Additionally, in the case of serology, one of the following must be true:
  1. SARS-CoV serum antibodies are detected in a single serum specimen; or,
  2. a "four-fold or greater increase in SARS-CoV antibody titer between acute- and convalescent-phase serum specimens tested in parallel"[4] is detected; or,
  3. a "negative SARS-CoV antibody test result on acute-phase serum and positive SARS-CoV antibody test result on convalescent-phase serum tested in parallel"[4] is detected.
Of note is the World Health Organization's (WHO) January 2004 cautionary message about serological diagnostics in not only SARS-CoV but other types of coronaviruses. At that time, they showed a level of unsurety in regards to how coronaviruses elicited serological cross-reactions and generated antigenic recall. They also preached caution in interpreting serological results in non-epidemic periods and when no viral sequence data are available. Finally, they also mentioned the added difficulties of rate cases when coinfection with a related human coronavirus occurs, "although the use of expressed proteins in Western blots may help to sort this out."[6] More than 15 years later, Loeffelholz and Tang put this concept into clearer terms, indicating that while "serological assays are not routinely used for diagnosis of [human coronavirus] infections due to the lack of commercial reagents," they still have important value "for understanding the epidemiology of emerging [human cornaviruses], including the burden and role of asymptomatic infections," as well as for antibody detection of novel and emerging coronaviruses.[9]
  • Arrange for confirmatory testing to be performed by an appropriate test site in the case of a positive RT-PCR test.
  • Report to state or local health departments details of patients radiographically confirmed with pneumonia with at least one SARS-CoV risk factor for exposure, clusters of healthcare workers with unexplained pneumonia, and any positive SARS-CoV test results. Additional international reporting of SARS by WHO Member States in regards to probable and laboratory-confirmed cases is also requested.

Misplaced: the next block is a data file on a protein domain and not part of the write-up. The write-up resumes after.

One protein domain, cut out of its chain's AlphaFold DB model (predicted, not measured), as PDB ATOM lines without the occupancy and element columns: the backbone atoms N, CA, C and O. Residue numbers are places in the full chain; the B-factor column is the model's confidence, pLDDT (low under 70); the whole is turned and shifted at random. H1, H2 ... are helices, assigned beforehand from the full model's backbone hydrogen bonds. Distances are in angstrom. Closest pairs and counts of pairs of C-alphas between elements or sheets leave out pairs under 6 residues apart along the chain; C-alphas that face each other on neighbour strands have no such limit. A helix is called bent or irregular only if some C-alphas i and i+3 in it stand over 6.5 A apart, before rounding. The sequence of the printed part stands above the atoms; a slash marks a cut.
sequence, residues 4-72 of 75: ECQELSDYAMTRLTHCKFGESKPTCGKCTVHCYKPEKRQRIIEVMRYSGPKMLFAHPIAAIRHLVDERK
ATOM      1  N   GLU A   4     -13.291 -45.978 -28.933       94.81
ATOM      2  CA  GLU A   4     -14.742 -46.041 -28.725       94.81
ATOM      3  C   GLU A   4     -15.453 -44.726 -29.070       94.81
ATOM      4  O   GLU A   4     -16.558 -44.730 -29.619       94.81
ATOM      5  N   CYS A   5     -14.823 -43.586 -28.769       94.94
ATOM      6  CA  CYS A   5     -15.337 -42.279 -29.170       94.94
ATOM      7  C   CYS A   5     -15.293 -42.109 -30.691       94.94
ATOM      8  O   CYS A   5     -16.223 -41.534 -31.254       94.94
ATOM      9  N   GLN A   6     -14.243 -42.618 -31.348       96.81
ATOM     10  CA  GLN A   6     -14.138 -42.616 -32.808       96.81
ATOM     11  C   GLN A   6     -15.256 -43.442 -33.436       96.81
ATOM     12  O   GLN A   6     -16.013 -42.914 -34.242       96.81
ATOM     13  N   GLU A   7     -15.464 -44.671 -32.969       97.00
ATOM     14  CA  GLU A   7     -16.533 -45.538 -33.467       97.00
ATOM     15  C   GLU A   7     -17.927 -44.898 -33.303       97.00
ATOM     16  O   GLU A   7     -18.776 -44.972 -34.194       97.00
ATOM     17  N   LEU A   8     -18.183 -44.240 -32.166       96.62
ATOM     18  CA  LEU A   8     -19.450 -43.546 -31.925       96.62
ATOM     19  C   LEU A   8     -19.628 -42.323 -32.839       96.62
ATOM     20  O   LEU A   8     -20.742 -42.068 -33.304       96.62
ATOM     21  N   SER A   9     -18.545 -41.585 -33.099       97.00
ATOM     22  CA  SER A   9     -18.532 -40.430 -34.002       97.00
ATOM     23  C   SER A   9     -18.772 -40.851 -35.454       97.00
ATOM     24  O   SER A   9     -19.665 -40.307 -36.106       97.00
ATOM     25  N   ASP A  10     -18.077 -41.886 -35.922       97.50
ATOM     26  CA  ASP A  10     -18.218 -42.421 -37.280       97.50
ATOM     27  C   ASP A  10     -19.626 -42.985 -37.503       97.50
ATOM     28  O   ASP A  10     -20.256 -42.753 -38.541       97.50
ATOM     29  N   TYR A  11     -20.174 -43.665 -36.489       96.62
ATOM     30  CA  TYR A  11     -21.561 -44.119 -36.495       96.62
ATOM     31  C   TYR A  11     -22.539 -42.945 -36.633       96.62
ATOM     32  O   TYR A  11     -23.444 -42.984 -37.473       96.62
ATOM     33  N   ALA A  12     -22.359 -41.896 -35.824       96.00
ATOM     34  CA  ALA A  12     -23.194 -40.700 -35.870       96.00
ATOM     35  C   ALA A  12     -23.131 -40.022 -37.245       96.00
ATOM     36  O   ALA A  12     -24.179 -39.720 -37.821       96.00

• Send off for an additional verification by an external member of the WHO's SARS Reference and Verification Laboratory Network before internationally announcing results as a laboratory-confirmed case.

2.2.2 Middle East respiratory syndrome (MERS)

Colorized transmission electron micrograph showing particles of the Middle East respiratory syndrome coronavirus that emerged in 2012

Unlike SARS, Middle East respiratory syndrome, or MERS, continues to appear in the human population. Since its appearance in 2012, several thousand laboratory-confirmed cases of MERS have been reported to the WHO.[10] The virus MERS-CoV is believed to have originated from bats, which at some unknown point spread to Dromedary camels. Approximately 55 percent of MERS-CoV infections have come from direct contact with such camels, though it's not entirely clear how the rest of known cases have been caused[11] (Alshukairi et al. suggest asymptomatic or mildly symptomatic camel workers may serve as a possible transmission source[12]). The following sample collection and test procedures have evolved from working with the MERS-CoV virus (note that this is only a summary; consult the cited literature directly for full details)[13][14][15][16][17]:

  • Determine that the patient is indicating clinical and/or epidemiological evidence of MERS (meets case definitions). "Testing for other respiratory pathogens using routinely available laboratory procedures, as recommended in local management guidelines for community-acquired pneumonia, should also be performed but should not delay testing for MERS-CoV."[15]